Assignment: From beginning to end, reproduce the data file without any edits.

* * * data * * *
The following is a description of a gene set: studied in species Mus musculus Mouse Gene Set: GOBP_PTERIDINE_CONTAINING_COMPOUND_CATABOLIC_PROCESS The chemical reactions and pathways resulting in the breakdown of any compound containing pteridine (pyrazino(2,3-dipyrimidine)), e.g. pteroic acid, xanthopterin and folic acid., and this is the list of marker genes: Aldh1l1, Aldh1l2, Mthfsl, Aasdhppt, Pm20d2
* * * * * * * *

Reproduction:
The following is a description of a gene set: studied in species Mus musculus Mouse Gene Set: GOBP_PTERIDINE_CONTAINING_COMPOUND_CATABOLIC_PROCESS The chemical reactions and pathways resulting in the breakdown of any compound containing pteridine (pyrazino(2,3-dipyrimidine)), e.g. pteroic acid, xanthopterin and folic acid., and this is the list of marker genes: Aldh1l1, Aldh1l2, Mthfsl, Aasdhppt, Pm20d2